The New York Times ‘apology’
I mentioned last Friday about US President-elect Donald Trump’s claim about the New York Times apologizing to him through “A Letter to the Readers” that the publication issued last Nov. 13.
After reading about it on a blog from a former media colleague in Cagayan de Oro City who’s now based in the US, I decided to share this with you after seeing some similarities between what happened there and here, when then Davao City mayor Rodrigo Duterte managed to overcome political machinery and four other candidates to win the country’s presidency.
Here is, word for word, that New York Times apology as claimed by Trump:
To Our Readers, From the Publisher and Executive Editor
Nov. 13, 2016
When the biggest political story of the year reached a dramatic and unexpected climax late Tuesday night, our newsroom turned on a dime and did what it has done for nearly two years — cover the 2016 election with agility and creativity.
After such an erratic and unpredictable election there are inevitable questions: Did Donald Trump’s sheer unconventionality lead us and other news outlets to underestimate his support among American voters? What forces and strains in America drove this divisive election and outcome? Most important, how will a president who remains a largely enigmatic figure actually govern when he takes office?
As we reflect on the momentous result, and the months of reporting and polling that preceded it, we aim to rededicate ourselves to the fundamental mission of Times journalism. That is to report America and the world honestly, without fear or favor, striving always to understand and reflect all political perspectives and life experiences in the stories that we bring to you.
It is also to hold power to account, impartially and unflinchingly. You can rely on The New York Times to bring the same fairness, the same level of scrutiny, the same independence to our coverage of the new president and his team.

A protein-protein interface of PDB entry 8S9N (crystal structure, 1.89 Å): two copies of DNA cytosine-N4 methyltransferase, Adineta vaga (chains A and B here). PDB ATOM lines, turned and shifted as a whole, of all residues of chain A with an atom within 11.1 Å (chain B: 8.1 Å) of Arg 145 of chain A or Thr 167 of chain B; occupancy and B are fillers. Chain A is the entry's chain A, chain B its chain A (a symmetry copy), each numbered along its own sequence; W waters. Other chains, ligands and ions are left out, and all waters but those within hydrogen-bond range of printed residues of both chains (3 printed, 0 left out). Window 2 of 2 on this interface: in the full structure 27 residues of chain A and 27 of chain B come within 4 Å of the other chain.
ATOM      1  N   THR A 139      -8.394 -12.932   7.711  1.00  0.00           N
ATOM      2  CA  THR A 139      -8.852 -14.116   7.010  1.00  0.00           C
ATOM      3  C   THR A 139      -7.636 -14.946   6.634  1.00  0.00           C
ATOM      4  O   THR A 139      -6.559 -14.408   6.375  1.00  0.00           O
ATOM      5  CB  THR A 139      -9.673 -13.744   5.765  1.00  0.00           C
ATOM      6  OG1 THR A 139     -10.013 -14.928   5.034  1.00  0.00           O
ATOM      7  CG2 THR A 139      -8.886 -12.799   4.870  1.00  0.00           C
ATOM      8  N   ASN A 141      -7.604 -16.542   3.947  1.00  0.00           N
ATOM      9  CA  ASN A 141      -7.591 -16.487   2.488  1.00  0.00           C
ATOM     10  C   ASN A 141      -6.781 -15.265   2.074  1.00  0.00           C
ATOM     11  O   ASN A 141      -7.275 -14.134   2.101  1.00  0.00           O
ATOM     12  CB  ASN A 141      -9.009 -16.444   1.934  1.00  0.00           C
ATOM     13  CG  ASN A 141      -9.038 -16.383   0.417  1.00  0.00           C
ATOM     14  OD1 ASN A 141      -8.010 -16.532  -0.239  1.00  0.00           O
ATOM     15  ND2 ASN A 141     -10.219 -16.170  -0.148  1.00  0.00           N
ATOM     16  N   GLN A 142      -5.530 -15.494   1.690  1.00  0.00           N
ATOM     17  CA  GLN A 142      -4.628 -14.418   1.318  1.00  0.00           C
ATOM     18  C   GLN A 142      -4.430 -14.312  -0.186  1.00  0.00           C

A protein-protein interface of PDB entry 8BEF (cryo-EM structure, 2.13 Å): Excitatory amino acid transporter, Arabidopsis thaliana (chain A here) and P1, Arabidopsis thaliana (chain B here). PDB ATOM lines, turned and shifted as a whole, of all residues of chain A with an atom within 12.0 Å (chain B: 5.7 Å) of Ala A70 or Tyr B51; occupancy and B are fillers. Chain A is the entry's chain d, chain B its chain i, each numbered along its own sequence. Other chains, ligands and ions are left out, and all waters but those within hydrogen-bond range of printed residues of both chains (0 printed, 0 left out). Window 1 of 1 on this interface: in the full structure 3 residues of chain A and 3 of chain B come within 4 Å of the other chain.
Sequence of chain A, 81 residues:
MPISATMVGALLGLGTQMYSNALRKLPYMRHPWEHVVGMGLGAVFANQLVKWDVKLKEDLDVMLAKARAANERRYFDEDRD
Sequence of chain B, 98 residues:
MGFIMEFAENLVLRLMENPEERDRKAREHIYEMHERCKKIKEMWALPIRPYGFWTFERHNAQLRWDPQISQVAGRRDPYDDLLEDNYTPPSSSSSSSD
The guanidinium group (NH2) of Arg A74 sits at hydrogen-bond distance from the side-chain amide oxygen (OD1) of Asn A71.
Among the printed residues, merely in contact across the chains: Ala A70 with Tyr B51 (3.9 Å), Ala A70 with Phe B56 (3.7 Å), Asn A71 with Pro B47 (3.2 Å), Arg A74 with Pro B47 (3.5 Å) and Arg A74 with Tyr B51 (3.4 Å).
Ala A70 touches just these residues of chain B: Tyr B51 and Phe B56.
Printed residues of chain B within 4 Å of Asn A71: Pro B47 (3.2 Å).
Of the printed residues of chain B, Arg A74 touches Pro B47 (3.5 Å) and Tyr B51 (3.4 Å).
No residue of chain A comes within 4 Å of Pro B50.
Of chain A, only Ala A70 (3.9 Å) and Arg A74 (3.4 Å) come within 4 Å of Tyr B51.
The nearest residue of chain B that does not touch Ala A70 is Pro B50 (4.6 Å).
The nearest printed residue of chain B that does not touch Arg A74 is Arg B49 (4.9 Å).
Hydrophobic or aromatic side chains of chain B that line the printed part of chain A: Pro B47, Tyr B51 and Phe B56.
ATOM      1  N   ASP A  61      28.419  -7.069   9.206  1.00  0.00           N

We cannot deliver the independent, original journalism for which we are known without the loyalty of our readers. We want to take this opportunity, on behalf of all Times journalists, to thank you for that loyalty.
Arthur Sulzberger Jr., publisher
Dean Baquet, executive editor
Based on what was said, the NYT questioned itself and other media outlets on whether they underestimated Trump’s support from the American voters and did not actually apologize to the incoming president, who tweeted that the New York Times “apologized for their BAD coverage of me.”
Trump also claimed that the New York Times will lose subscribers because of their “bad coverage” of him, a claim that may have been bolstered by comments to the NYT’s Facebook page post which offered a 50 percent discount for subscribers.
Some of the really nasty comments came from those who thought the paper was a liberal leftist Clinton propaganda machine and that even if the NYT offered itself for free, they won’t even buy it for fear of being contaminated by their false, biased news — as if fake news websites aren’t sprouting everywhere on Facebook.
While Duterte isn’t reviled as Trump based on the surveys which showed the President continuing to enjoy popular support, criticism on his administration had invited such vitriol and venom from fanatical supporters who threaten anyone who dares question his policies and programs either online or any platform or venue.
Contrary to Trump’s claims, the New York Times reported an increase in subscribers due perhaps to their 50 percent discount on both online content and print publications.
But the paper’s plight showed the very real and daunting challenges faced not only by print media but every media outlet that strives to cover not just the elections but the elected government leaders of the countries they are based in.
It was in 1999 when the Philippine Daily Inquirer sustained an ad boycott after then president Joseph Estrada took offense to articles it published that was critical of his administration.
With the advent of social media, the mainstream media had taken quite the beating from Duterte’s fanatical supporters who have taken to Facebook and Twitter to lash out at those who dare question their “Tatay (Father) Digong (Duterte’s nickname).”
Despite these challenges, Philippine media can only respond to them with the same fervor, courage, discipline and commitment to balanced news coverage and views that had been their mantra for so many years.
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